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Today the Government has accepted new recommendations from the Low Pay Commission report, which will apply from April 2018. The suggested increases, however, have come in for some criticism from the nursery sector.
In the report the National Day Nurseries Association welcomed that lower paid nursery workers will get a pay increase, but are also critical of what they see as the Government’s inability to cover the cost of funded places; putting a squeeze on nursery profit margins by adding to their highest outgoing – staff costs.
Purnima Tanuku, chief executive of National Day Nurseries Association (NDNA) is quoted within the Low Pay Commission’s National Minimum Wage 2017 report. She says:
“If the Government requires all employers including nurseries to pay workers these fair wages, they need to make sure this is reflected in the hourly rates paid to the sector for funded childcare.”
“These wage increases are obviously good news for our lowest paid workers. However, the childcare sector is particularly badly affected in its ability to meet this obligation because the Government investment in its scheme which offers parents ‘free’ childcare is woefully insufficient.”
The new overall rate sees an increase to £7.83 an hour; the 21-24-year-old rate has been increased to £7.38; 18-20-year olds will see an hourly increase of £5.90, and 16-17-year olds will get £4.20. The apprentice rate has been increased to £3.70.
The NDNA states within the recommendations that smaller nurseries will have more of a problem with the new rates. This is because they can’t capitalise from cross-subsidies and economies of scale that larger operators can. They are then hit the hardest when staff recruitment costs rise.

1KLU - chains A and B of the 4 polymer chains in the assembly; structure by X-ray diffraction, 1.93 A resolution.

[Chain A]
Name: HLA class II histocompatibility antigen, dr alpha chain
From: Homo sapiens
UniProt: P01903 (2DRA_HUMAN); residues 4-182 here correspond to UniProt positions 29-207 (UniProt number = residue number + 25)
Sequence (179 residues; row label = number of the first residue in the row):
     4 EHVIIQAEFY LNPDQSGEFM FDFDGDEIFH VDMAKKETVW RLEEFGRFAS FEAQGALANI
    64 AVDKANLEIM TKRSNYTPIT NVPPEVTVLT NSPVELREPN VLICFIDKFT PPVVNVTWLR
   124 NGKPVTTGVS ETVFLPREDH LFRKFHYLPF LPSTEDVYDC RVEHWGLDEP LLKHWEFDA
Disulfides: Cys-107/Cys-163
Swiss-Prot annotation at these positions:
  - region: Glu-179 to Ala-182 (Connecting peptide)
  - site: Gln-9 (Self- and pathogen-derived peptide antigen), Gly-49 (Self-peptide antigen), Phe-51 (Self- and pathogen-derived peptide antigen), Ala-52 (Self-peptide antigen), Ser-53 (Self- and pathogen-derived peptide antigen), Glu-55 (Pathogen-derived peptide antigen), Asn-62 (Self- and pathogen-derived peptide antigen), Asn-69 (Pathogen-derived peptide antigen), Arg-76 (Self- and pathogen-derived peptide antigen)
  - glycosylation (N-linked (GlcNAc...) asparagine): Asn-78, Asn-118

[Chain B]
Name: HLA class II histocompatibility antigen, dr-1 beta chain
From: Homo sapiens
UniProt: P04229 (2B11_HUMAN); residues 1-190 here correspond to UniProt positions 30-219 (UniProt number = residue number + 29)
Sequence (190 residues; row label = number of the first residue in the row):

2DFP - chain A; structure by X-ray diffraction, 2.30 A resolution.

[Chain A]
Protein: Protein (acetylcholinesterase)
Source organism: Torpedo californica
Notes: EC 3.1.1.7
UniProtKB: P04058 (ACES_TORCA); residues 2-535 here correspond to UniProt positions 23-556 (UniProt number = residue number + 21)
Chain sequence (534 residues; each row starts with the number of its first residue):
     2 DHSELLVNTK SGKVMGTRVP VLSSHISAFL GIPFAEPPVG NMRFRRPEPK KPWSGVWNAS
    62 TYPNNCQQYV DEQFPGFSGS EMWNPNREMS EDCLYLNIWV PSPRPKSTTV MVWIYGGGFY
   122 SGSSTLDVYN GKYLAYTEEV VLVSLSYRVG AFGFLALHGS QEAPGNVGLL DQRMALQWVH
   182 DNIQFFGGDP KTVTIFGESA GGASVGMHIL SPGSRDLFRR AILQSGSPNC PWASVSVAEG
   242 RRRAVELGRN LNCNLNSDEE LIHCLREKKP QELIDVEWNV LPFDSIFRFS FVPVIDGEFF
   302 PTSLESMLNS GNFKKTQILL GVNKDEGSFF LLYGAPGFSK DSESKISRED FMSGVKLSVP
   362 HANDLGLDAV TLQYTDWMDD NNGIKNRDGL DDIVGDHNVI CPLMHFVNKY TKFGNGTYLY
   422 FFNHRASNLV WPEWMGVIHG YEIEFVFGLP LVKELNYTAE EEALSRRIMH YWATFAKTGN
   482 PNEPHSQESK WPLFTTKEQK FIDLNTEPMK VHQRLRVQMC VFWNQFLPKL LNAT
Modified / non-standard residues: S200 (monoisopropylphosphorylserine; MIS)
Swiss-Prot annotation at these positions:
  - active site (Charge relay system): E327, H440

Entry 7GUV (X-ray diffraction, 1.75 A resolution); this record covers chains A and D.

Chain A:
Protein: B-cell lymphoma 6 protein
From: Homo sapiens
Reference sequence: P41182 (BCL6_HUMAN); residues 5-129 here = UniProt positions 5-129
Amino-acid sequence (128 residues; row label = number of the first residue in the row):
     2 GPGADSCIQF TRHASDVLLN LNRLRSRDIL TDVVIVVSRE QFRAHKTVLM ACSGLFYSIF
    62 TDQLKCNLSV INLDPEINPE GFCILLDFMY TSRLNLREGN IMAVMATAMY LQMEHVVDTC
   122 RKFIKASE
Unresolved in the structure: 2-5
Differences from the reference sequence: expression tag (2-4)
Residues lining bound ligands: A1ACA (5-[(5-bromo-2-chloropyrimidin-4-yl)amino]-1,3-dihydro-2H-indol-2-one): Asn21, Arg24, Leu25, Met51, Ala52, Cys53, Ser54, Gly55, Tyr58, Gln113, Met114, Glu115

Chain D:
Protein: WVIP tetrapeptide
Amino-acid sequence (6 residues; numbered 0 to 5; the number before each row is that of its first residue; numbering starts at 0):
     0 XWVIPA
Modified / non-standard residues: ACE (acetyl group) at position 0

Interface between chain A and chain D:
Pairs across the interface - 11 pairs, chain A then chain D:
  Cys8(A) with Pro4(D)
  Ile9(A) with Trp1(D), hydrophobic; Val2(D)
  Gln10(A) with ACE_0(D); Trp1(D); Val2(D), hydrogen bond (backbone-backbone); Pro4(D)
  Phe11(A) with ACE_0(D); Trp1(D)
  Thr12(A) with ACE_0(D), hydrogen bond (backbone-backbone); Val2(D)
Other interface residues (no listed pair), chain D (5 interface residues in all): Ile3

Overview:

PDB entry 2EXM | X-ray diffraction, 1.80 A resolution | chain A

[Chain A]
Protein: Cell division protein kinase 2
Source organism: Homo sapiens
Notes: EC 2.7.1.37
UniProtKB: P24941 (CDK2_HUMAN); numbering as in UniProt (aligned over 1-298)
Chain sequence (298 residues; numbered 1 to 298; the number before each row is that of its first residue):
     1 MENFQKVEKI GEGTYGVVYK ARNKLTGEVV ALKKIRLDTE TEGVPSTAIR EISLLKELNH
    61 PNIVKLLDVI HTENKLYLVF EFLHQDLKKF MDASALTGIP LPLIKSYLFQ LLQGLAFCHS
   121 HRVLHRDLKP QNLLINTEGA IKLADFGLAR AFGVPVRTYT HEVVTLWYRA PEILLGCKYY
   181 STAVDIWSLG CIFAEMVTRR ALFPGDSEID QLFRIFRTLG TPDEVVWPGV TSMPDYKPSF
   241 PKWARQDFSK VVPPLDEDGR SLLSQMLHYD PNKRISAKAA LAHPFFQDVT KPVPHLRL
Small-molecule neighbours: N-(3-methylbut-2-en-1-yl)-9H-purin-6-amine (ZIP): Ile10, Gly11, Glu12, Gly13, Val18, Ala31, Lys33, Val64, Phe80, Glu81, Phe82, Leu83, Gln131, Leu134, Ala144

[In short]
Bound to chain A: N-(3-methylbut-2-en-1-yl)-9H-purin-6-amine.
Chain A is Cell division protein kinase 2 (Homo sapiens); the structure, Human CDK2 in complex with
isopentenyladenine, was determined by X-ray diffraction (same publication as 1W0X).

In the report, figures suggest that small firms constitute 78 per cent of child nurseries, but the NDNA believes that there is an increase in big nursery chains who are trying to ‘consolidate the sector’.
The report also highlights the difficulty of nurseries to reduce staff levels to absorb higher wages due to statutory adult to child ratios, although there are some nurseries that have reduced staffing levels where possible.
Ms Tanuku said: “The average nursery gets paid an hourly rate per three and four-year-old of just £4.37 in England, with similar poor rates paid in Scotland and Wales.
“For nurseries, staff wages is their biggest bill so this will have a huge impact on their sustainability. There is no flexibility because providers have to adhere to strict child to adult ratios and also need to maintain differentials in pay for higher qualified practitioners."
Nursery managers have also complained that due to the NLW they have had to remove staff from salary sacrifice arrangements whereby employees can request that their part of their salary be exchanged with extra benefits such as childcare and healthcare.